Jonathan E. Hickman, Niels Andela, Enrico Dammers, Lieven Clarisse, Pierre-François Coheur, Martin Van Damme, Courtney A. Di Vittorio, Money Ossohou, Corinne Galy-Lacaux, Kostas Tsigaridis, and Susanne E. Bauer
Atmos. Chem. Phys., 21, 16277–16291,Short summary
Ammonia (NH3) gas emitted from soils and biomass burning contributes to particulate air pollution. We used satellite observations of the atmosphere over Africa to show that declines in NH3 concentrations over South Sudan's Sudd wetland in 2008–2017 are related to variation in wetland extent. We also find NH3 concentrations increased in West Africa as a result of biomass burning and increased in the Lake Victoria region, likely due to agricultural expansion and intensification.
Nicole Jacobs, William R. Simpson, Kelly A. Graham, Christopher Holmes, Frank Hase, Thomas Blumenstock, Qiansi Tu, Matthias Frey, Manvendra K. Dubey, Harrison A. Parker, Debra Wunch, Rigel Kivi, Pauli Heikkinen, Justus Notholt, Christof Petri, and Thorsten Warneke
Atmos. Chem. Phys., 21, 16661–16687,Short summary
Spatial patterns of carbon dioxide seasonal cycle amplitude and summer drawdown timing derived from the OCO-2 satellite over northern high latitudes agree well with corresponding estimates from two models. The Asian boreal forest is anomalous with the largest amplitude and earliest seasonal drawdown. Modeled land contact tracers suggest that accumulated CO2 exchanges during atmospheric transport play a major role in shaping carbon dioxide seasonality in northern high-latitude regions.
Gaëlle Dufour, Didier Hauglustaine, Yunjiang Zhang, Maxim Eremenko, Yann Cohen, Audrey Gaudel, Guillaume Siour, Mathieu Lachatre, Axel Bense, Bertrand Bessagnet, Juan Cuesta, Jerry Ziemke, Valérie Thouret, and Bo Zheng
Atmos. Chem. Phys., 21, 16001–16025,Short summary
The IASI observations and the LMDZ-OR-INCA model simulations show negative ozone trends in the Central East China region in the lower free (3–6 km column) and the upper free (6–9 km column) troposphere. Sensitivity studies from the model show that the Chinese anthropogenic emissions contribute to more than 50 % in the trend. The reduction in NOx emissions that has occurred since 2013 in China seems to lead to a decrease in ozone in the free troposphere, contrary to the increase at the surface.
Xiaomeng Jin, Qindan Zhu, and Ronald C. Cohen
Atmos. Chem. Phys., 21, 15569–15587,Short summary
We describe direct estimates of NOx emissions and lifetimes for biomass burning plumes using daily TROPOMI retrievals of NO2. Satellite-derived NOx emission factors are consistent with those from in situ measurements. We observe decreasing NOx lifetime with fire intensity, which is due to the increase in NOx abundance and radical production. Our ﬁndings suggest promise for applying space-based observations to track the emissions and chemical evolution of reactive nitrogen from wildfires.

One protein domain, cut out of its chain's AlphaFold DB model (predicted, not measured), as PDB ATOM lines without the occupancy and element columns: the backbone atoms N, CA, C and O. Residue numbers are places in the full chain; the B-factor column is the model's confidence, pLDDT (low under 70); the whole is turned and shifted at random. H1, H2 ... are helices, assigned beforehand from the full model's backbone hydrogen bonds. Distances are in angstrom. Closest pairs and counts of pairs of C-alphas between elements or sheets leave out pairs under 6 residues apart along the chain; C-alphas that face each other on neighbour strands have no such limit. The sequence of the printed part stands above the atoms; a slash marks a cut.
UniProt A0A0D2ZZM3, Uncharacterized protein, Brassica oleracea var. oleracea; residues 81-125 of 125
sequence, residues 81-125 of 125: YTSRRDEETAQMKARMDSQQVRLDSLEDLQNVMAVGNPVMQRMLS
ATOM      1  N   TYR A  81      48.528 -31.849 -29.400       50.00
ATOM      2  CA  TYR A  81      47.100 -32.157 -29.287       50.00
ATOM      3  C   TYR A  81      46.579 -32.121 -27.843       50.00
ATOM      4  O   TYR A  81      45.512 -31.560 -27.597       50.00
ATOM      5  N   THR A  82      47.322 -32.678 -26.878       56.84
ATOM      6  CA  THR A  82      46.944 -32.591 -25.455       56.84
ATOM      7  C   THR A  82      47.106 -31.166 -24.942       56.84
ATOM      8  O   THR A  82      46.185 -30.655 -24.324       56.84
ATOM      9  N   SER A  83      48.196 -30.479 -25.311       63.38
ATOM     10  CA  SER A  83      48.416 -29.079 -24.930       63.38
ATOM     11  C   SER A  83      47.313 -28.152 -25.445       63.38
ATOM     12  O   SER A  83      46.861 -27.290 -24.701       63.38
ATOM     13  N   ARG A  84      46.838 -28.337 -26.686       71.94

Omaira E. García, Matthias Schneider, Eliezer Sepúlveda, Frank Hase, Thomas Blumenstock, Emilio Cuevas, Ramón Ramos, Jochen Gross, Sabine Barthlott, Amelie N. Röhling, Esther Sanromá, Yenny González, Ángel J. Gómez-Peláez, Mónica Navarro-Comas, Olga Puentedura, Margarita Yela, Alberto Redondas, Virgilio Carreño, Sergio F. León-Luis, Enrique Reyes, Rosa D. García, Pedro P. Rivas, Pedro M. Romero-Campos, Carlos Torres, Natalia Prats, Miguel Hernández, and César López
Atmos. Chem. Phys., 21, 15519–15554,Short summary
This paper analyses the potential of ground-based Fourier transform infrared (FTIR) solar observations to monitor atmospheric gaseous composition and investigate multiple climate processes. To this end, this work reviews the FTIR programme of one of most relevant ground-based FTIR stations at a global scale, the subtropical Izaña Observatory (IZO, Spain), going over its history during its first 20 years of operation (1999–2018) and exploring its great value for long-term climate research.
Danran Li, Shanshan Wang, Ruibin Xue, Jian Zhu, Sanbao Zhang, Zhibin Sun, and Bin Zhou
Atmos. Chem. Phys., 21, 15447–15460,Short summary
Satellite-observed HCHO / NO2 ratios are usually used to infer the O3 formation sensitivity regime. However, it only provides the one ratio around overpass time per day. In order to better characterize the O3 formation during the daytime, we proposed to introduce the surface-observed hourly O3 concentration increment and HCHO / NO2 to correct the satellited-observed HCHO / NO2. Moreover, the temporal and spatial variations of HCHO VCDs and the influencing factors in Shanghai were investigated.
Zhen Qu, Daniel J. Jacob, Lu Shen, Xiao Lu, Yuzhong Zhang, Tia R. Scarpelli, Hannah Nesser, Melissa P. Sulprizio, Joannes D. Maasakkers, A. Anthony Bloom, John R. Worden, Robert J. Parker, and Alba L. Delgado
Atmos. Chem. Phys., 21, 14159–14175,Short summary
The recent launch of TROPOMI offers an unprecedented opportunity to quantify the methane budget from a top-down perspective. We use TROPOMI and the more mature GOSAT methane observations to estimate methane emissions and get consistent global budgets. However, TROPOMI shows biases over regions where surface albedo is small and provides less information for the coarse-resolution inversion due to the larger error correlations and spatial variations in the number of observations.
Kang Sun, Lingbo Li, Shruti Jagini, and Dan Li
Atmos. Chem. Phys., 21, 13311–13332,Short summary